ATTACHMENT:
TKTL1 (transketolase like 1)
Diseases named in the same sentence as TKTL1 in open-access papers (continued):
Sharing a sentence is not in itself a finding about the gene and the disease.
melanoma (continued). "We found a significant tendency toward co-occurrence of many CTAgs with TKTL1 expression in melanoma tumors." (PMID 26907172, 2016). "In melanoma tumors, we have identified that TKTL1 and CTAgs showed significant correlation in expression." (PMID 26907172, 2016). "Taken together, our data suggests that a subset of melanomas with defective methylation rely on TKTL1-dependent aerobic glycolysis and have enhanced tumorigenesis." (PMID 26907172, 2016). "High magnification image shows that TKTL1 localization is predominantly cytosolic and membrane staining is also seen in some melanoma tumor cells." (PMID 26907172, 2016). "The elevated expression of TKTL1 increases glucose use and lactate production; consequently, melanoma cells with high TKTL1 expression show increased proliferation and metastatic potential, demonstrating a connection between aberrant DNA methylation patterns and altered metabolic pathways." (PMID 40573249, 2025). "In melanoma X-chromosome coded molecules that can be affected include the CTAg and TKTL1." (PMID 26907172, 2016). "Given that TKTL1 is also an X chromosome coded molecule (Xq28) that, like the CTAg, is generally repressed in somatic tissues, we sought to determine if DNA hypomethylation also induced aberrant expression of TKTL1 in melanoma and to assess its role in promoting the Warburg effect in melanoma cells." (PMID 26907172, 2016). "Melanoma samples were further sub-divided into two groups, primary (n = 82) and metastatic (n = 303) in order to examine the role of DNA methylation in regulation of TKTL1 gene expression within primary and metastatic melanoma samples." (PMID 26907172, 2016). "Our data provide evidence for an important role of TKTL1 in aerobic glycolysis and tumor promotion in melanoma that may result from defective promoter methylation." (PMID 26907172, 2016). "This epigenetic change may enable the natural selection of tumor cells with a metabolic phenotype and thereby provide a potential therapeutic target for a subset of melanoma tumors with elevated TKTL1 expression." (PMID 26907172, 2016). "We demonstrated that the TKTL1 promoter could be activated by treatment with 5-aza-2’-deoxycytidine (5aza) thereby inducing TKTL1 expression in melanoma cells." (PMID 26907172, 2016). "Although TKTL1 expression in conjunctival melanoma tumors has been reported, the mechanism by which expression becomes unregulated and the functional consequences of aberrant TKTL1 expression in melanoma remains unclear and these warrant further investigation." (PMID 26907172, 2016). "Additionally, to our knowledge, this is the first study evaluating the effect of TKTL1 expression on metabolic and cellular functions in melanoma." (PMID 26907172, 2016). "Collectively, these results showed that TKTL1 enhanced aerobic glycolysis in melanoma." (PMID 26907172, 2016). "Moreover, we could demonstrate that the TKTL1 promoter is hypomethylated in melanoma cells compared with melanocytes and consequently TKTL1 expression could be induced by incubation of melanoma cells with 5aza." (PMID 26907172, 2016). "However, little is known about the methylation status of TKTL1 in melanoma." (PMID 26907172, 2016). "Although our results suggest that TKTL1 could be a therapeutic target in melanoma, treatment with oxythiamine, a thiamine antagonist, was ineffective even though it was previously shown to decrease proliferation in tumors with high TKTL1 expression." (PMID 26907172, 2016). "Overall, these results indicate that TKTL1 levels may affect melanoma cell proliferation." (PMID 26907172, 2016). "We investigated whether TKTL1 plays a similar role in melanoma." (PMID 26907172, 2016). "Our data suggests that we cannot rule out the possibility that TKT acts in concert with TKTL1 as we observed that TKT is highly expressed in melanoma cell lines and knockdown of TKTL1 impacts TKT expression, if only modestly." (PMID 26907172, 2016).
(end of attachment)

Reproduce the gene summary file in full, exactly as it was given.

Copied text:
TKTL1 (transketolase like 1)
Diseases named in the same sentence as TKTL1 in open-access papers (continued):
Sharing a sentence is not in itself a finding about the gene and the disease.
melanoma (continued). "We found a significant tendency toward co-occurrence of many CTAgs with TKTL1 expression in melanoma tumors." (PMID 26907172, 2016). "In melanoma tumors, we have identified that TKTL1 and CTAgs showed significant correlation in expression." (PMID 26907172, 2016). "Taken together, our data suggests that a subset of melanomas with defective methylation rely on TKTL1-dependent aerobic glycolysis and have enhanced tumorigenesis." (PMID 26907172, 2016). "High magnification image shows that TKTL1 localization is predominantly cytosolic and membrane staining is also seen in some melanoma tumor cells." (PMID 26907172, 2016). "The elevated expression of TKTL1 increases glucose use and lactate production; consequently, melanoma cells with high TKTL1 expression show increased proliferation and metastatic potential, demonstrating a connection between aberrant DNA methylation patterns and altered metabolic pathways." (PMID 40573249, 2025). "In melanoma X-chromosome coded molecules that can be affected include the CTAg and TKTL1." (PMID 26907172, 2016). "Given that TKTL1 is also an X chromosome coded molecule (Xq28) that, like the CTAg, is generally repressed in somatic tissues, we sought to determine if DNA hypomethylation also induced aberrant expression of TKTL1 in melanoma and to assess its role in promoting the Warburg effect in melanoma cells." (PMID 26907172, 2016). "Melanoma samples were further sub-divided into two groups, primary (n = 82) and metastatic (n = 303) in order to examine the role of DNA methylation in regulation of TKTL1 gene expression within primary and metastatic melanoma samples." (PMID 26907172, 2016). "Our data provide evidence for an important role of TKTL1 in aerobic glycolysis and tumor promotion in melanoma that may result from defective promoter methylation." (PMID 26907172, 2016). "This epigenetic change may enable the natural selection of tumor cells with a metabolic phenotype and thereby provide a potential therapeutic target for a subset of melanoma tumors with elevated TKTL1 expression." (PMID 26907172, 2016). "We demonstrated that the TKTL1 promoter could be activated by treatment with 5-aza-2’-deoxycytidine (5aza) thereby inducing TKTL1 expression in melanoma cells." (PMID 26907172, 2016). "Although TKTL1 expression in conjunctival melanoma tumors has been reported, the mechanism by which expression becomes unregulated and the functional consequences of aberrant TKTL1 expression in melanoma remains unclear and these warrant further investigation." (PMID 26907172, 2016). "Additionally, to our knowledge, this is the first study evaluating the effect of TKTL1 expression on metabolic and cellular functions in melanoma." (PMID 26907172, 2016). "Collectively, these results showed that TKTL1 enhanced aerobic glycolysis in melanoma." (PMID 26907172, 2016). "Moreover, we could demonstrate that the TKTL1 promoter is hypomethylated in melanoma cells compared with melanocytes and consequently TKTL1 expression could be induced by incubation of melanoma cells with 5aza." (PMID 26907172, 2016). "However, little is known about the methylation status of TKTL1 in melanoma." (PMID 26907172, 2016). "Although our results suggest that TKTL1 could be a therapeutic target in melanoma, treatment with oxythiamine, a thiamine antagonist, was ineffective even though it was previously shown to decrease proliferation in tumors with high TKTL1 expression." (PMID 26907172, 2016). "Overall, these results indicate that TKTL1 levels may affect melanoma cell proliferation." (PMID 26907172, 2016). "We investigated whether TKTL1 plays a similar role in melanoma." (PMID 26907172, 2016). "Our data suggests that we cannot rule out the possibility that TKT acts in concert with TKTL1 as we observed that TKT is highly expressed in melanoma cell lines and knockdown of TKTL1 impacts TKT expression, if only modestly." (PMID 26907172, 2016).